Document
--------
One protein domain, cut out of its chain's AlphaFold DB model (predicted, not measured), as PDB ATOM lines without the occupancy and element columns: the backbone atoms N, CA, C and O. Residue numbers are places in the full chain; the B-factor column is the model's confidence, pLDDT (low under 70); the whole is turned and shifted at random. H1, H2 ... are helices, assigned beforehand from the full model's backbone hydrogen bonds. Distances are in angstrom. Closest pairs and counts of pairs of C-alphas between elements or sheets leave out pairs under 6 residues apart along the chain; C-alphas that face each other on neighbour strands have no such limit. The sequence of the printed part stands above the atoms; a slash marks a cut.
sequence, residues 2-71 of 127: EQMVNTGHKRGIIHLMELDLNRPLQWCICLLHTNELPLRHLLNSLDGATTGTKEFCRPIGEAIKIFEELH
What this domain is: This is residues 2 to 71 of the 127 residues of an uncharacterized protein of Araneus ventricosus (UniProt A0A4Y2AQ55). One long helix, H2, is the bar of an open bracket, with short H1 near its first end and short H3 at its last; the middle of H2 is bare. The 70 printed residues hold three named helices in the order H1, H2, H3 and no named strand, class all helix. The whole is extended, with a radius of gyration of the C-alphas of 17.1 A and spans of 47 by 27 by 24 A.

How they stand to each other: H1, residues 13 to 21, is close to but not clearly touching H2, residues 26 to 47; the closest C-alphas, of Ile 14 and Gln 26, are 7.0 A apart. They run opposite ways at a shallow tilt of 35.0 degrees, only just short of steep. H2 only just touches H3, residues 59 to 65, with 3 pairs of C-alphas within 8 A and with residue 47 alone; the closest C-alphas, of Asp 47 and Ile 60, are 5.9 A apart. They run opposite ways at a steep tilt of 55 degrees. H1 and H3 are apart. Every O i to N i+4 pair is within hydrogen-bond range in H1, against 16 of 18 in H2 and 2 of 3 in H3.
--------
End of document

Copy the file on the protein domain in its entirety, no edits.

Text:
One protein domain, cut out of its chain's AlphaFold DB model (predicted, not measured), as PDB ATOM lines without the occupancy and element columns: the backbone atoms N, CA, C and O. Residue numbers are places in the full chain; the B-factor column is the model's confidence, pLDDT (low under 70); the whole is turned and shifted at random. H1, H2 ... are helices, assigned beforehand from the full model's backbone hydrogen bonds. Distances are in angstrom. Closest pairs and counts of pairs of C-alphas between elements or sheets leave out pairs under 6 residues apart along the chain; C-alphas that face each other on neighbour strands have no such limit. The sequence of the printed part stands above the atoms; a slash marks a cut.
sequence, residues 2-71 of 127: EQMVNTGHKRGIIHLMELDLNRPLQWCICLLHTNELPLRHLLNSLDGATTGTKEFCRPIGEAIKIFEELH
What this domain is: This is residues 2 to 71 of the 127 residues of an uncharacterized protein of Araneus ventricosus (UniProt A0A4Y2AQ55). One long helix, H2, is the bar of an open bracket, with short H1 near its first end and short H3 at its last; the middle of H2 is bare. The 70 printed residues hold three named helices in the order H1, H2, H3 and no named strand, class all helix. The whole is extended, with a radius of gyration of the C-alphas of 17.1 A and spans of 47 by 27 by 24 A.

How they stand to each other: H1, residues 13 to 21, is close to but not clearly touching H2, residues 26 to 47; the closest C-alphas, of Ile 14 and Gln 26, are 7.0 A apart. They run opposite ways at a shallow tilt of 35.0 degrees, only just short of steep. H2 only just touches H3, residues 59 to 65, with 3 pairs of C-alphas within 8 A and with residue 47 alone; the closest C-alphas, of Asp 47 and Ile 60, are 5.9 A apart. They run opposite ways at a steep tilt of 55 degrees. H1 and H3 are apart. Every O i to N i+4 pair is within hydrogen-bond range in H1, against 16 of 18 in H2 and 2 of 3 in H3.